Cardboarding With Carla: Dice of Pirates

Today, Carla chats with Sean of Thing 12 Games and discusses the current Dice of Pirates Kickstarter campaign.

Game Title: Dice of Pirates ^

Short Description: Roll the bones! Fight yer mates! Claim the gold! A fast-paced game of piracy for 2 to 6 players. From the makers of Dice of Crowns!
Launch date: September 19
End date: October 20
Funded?: Not Yet
Cost for a copy of the game: $10
Published by:  Thing 12 Games
Campaign Link: Dice of Pirates

Carla: Hello! Welcome to Cardboarding with Carla and thanks for being on this interview! Could we start off with you telling us a bit about yourself?

Sean: My name is Sean Epperson and I’m the Creative Director for Thing 12 Games. Thing 12 was started in 2015, and I’ve been working in the game industry since 1998. I’m a mobile game producer during my “day job”, design and oversee the development of games for Thing 12 Games (of which I am co-owner), and I am a contributing member of the Board Game Alliance podcast. I’m also married to an amazing woman and I have 2 awesome daughters.

And yes, I rarely sleep. 🙂

Can you tell us more about Dice of Pirates?

Dice of Pirates is the 2nd game in our “Dice of” line. It is a quick playing, portable game where players compete as pirates to be the wealthiest pirate of the seas…either through claiming it from the sea or through piracy and plundering it from the other pirates. Unlike most dice games, which play like multiplayer solitaire, we have a unique mechanic which engages all players at the table and makes for very little down time.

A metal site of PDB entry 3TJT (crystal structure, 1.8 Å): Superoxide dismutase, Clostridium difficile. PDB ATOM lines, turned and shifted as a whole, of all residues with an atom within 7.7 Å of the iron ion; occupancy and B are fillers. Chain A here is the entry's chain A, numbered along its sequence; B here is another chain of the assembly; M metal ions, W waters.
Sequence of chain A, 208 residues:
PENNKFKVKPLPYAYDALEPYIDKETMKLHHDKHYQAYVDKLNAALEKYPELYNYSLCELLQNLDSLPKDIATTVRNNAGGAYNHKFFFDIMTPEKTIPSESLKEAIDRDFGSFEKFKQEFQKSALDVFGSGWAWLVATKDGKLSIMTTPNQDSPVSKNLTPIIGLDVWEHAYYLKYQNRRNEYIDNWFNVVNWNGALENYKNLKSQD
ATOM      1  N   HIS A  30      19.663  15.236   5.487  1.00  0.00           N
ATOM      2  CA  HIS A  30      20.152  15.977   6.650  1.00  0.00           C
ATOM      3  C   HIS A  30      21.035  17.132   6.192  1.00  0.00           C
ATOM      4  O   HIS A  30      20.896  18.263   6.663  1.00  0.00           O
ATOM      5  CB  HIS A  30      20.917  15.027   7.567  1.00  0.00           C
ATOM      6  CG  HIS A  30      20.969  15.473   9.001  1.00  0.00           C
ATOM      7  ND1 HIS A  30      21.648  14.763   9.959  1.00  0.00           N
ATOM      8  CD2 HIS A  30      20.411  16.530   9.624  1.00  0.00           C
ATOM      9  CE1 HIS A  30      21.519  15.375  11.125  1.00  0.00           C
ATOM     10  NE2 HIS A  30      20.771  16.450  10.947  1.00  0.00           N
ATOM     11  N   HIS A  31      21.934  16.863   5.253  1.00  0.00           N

You also have a game called Dice of Crowns; are the two games related?

A little bit, yes. We knew players would have an expectation of certain elements of play, but want to see something new…which was our design directive throughout development. We have had players, who know Dice of Crowns, play Dice of Pirates and tell us it’s exactly what they hoping for…so that’s been great to hear.

Can you tell us a bit about designing another small dice game and about the steps you took to differentiate it from Dice of Crowns?

It was an interesting challenge. When you design a game from scratch, you have far more freedom. Building a sequel has certain expectations, which you can’t really deviate from without potentially alienating fans of the original.